I recently got trapped in a motel. Not in real life, but in a survival horror game I was reviewing – Oxide Room 104. Now I’m stuck in another place of hospitality, a more fancy hotel but one where there is still the same amount of horror on offer. FOBIA – St. Dinfna Hotel feels like a nice relaxing place to stay from the outside. A large reception area, nice presentation with a little museum and a friendly member of staff to greet you. But underneath the facade there is horror, monsters with claws, and a whole assortment of the supernatural.
Fans of old-school Resident Evil games will love FOBIA – St. Dinfna Hotel. Even though it’s in the first person it employs the old-school techniques of inventory management, puzzle-solving, finding keys for many different doors, and creepy chilling monsters waiting to kill you around every corner. Funnily enough, the thing I felt most rewarding was exploring this strange hotel, trying to piece together what has happened and how it all went wrong in the first place.
The hotel in question is where the story begins and after a compelling prologue, you play Roberto; an investigative journalist staying at the hotel. The hotel has had a mysterious past and some investigators who followed this story have vanished without a trace. You arrive at night and are given your room key which you go to for the night. But when Roberto falls unconscious and wakes up, everything has turned into a nightmare. The hotel is in ruins, a terrifying child with a gas mask keeps appearing, as do strange portals and apparitions. It’s up to you to explore what is happening – and mainly try to escape the hotel.
The writing and premise are the strongest parts of the game and kept me intrigued, at least for the first half of the experience. You see, when creatures started appearing, trying to kill me, it took away the intriguing narrative and became just like a load of other games. In fact, it lost its originality.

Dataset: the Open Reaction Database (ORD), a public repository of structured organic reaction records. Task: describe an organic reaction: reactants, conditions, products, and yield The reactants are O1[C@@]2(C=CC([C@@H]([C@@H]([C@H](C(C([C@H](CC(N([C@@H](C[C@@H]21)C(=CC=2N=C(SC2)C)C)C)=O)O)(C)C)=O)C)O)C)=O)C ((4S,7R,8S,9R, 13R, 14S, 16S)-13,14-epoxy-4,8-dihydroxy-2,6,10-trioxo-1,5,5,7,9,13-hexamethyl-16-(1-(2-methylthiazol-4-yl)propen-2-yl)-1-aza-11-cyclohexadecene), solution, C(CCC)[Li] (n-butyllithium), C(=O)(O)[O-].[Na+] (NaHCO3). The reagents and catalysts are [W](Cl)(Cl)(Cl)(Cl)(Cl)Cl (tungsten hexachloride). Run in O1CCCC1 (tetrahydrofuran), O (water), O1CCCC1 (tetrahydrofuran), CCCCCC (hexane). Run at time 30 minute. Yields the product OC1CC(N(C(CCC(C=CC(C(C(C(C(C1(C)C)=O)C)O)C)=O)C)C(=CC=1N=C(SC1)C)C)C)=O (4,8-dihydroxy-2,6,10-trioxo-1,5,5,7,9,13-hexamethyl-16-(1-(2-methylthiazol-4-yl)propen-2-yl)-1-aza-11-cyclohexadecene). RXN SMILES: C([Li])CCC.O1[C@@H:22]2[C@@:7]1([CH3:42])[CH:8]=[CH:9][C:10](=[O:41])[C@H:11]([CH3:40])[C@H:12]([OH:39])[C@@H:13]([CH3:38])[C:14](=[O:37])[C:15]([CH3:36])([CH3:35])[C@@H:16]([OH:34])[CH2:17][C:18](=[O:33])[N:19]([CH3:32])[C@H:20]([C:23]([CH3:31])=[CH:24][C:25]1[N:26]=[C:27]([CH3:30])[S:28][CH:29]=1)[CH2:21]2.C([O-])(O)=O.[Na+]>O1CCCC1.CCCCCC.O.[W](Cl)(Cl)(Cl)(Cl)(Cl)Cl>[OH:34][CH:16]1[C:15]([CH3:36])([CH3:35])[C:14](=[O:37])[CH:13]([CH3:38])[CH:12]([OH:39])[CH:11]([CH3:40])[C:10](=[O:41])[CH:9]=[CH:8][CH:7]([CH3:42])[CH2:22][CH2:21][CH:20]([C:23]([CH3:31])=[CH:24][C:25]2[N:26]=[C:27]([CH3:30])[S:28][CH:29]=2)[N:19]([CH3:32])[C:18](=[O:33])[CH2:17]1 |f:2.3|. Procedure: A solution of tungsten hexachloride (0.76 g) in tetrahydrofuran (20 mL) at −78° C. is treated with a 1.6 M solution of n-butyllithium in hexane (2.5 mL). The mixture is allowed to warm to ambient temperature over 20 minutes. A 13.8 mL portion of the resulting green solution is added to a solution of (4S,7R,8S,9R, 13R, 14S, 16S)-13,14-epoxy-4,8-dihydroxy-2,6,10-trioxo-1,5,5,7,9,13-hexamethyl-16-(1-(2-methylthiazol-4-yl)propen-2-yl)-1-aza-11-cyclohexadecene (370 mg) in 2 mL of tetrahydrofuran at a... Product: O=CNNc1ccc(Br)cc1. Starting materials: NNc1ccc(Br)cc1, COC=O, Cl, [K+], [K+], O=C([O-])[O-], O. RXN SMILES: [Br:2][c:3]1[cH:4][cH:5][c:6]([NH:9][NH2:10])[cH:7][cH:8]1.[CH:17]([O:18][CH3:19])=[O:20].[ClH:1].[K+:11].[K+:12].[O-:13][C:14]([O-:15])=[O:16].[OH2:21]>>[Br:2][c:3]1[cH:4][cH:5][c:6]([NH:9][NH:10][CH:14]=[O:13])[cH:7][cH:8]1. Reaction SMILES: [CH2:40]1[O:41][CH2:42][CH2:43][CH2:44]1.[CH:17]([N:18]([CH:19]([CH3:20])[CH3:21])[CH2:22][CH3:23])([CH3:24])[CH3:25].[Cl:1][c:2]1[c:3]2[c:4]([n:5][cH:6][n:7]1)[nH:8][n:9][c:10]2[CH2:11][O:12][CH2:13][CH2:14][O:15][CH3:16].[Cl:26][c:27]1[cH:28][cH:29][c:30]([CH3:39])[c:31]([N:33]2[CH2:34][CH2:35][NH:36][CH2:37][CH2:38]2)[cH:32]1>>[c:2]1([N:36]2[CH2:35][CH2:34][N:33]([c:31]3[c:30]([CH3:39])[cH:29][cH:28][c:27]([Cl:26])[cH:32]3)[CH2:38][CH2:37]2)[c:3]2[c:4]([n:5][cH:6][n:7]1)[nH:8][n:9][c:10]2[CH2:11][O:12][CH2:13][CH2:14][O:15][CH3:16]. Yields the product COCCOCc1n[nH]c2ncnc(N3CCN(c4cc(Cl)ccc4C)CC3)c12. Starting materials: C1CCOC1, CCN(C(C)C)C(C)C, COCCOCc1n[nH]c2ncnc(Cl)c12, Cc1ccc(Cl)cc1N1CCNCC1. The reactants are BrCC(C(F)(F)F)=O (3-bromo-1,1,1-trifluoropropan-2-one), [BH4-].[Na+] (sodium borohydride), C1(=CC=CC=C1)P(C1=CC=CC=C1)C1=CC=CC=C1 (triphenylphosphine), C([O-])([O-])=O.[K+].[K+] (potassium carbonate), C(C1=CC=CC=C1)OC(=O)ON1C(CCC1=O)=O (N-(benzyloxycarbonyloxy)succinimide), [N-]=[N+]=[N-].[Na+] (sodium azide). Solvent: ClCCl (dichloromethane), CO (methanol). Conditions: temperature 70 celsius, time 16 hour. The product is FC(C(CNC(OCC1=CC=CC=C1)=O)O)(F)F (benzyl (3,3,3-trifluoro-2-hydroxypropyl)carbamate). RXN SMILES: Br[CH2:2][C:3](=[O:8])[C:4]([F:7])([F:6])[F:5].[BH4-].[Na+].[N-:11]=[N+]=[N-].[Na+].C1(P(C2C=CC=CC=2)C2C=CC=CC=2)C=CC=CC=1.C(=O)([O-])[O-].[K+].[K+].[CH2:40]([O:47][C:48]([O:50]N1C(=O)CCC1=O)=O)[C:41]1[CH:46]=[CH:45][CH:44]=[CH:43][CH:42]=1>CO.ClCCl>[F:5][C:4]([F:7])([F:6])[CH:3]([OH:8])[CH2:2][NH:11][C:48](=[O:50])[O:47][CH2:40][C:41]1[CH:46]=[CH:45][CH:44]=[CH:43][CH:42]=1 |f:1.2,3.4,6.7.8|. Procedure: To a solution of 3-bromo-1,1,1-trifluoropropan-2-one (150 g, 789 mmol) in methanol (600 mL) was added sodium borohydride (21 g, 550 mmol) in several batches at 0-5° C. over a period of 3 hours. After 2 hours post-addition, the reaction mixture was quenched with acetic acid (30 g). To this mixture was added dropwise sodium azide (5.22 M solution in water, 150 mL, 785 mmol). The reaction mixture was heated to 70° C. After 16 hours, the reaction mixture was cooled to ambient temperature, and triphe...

The gameplay has a nice twist when exploring and that is the use of the camera you get quite early on in the game. This old-school camera – when equipped – can see hidden areas or objects that you can’t see in normal vision. It puts the view into a night vision mode, letting you walk through doorways for example that aren’t there in normal vision or open objects that are otherwise hidden. You can even see written messages that help you through the passage of the hotel. Like the classic games of this genre, you will encounter doorways that you won’t be able to enter until you get the right key, tool, or code, to get through. You will be doing a lot of backtracking, moving up and down stairwells to go forward.
There is combat to be had as well, along with use of a gun, limited bullets, and different upgrades on the weapons and ammo as you progress. This is fairly standard fare and not something that is particularly enjoyable to action. As you’d expect to hear, you’ll need to heal yourself with items and combine other items to make better medicine too. It is very old school, but not innovative and at times a bit frustrating.
You also get to play as another character after the first hour or so and that’s a nice refreshing moment as the gameplay allows you to swap between worlds and different times in the hotel. Again, the first half of FOBIA – St. Dinfna Hotel is enjoyable, but it starts to drag a bit after the first couple of hours, especially as the combat gets started.
Visually the game is impressive for the budget. It has a real sense of dread, decay, and world-building that I particularly savoured throughout. The way the game switches between the different perspectives with its use of the magic camera is impressive; something which is utilised effectively throughout. Documentation and the decoration of the hotel – both in its ruined state and the normal state – is nicely designed and laid out, whilst the soundtrack and effects are excellent; building to the creepy atmosphere correctly. Voice over does a good job of delivering the lines, all while staying just the right side of cliche.
The retro survival horror tactics of FOBIA – St. Dinfna Hotel are enjoyable enough for the first few hours, as you go about exploring and working out what is going on, all as a strange tale of the supernatural unfolds. It’s only when the combat gets involved and monsters start appearing around every corner that the interest starts to wane, as the threat becomes a bit redundant.
If you are after something well made and need a spooky fix then FOBIA – St. Dinfna Hotel should just about be for you.
FOBIA – St. Dinfna Hotel is on the Xbox Store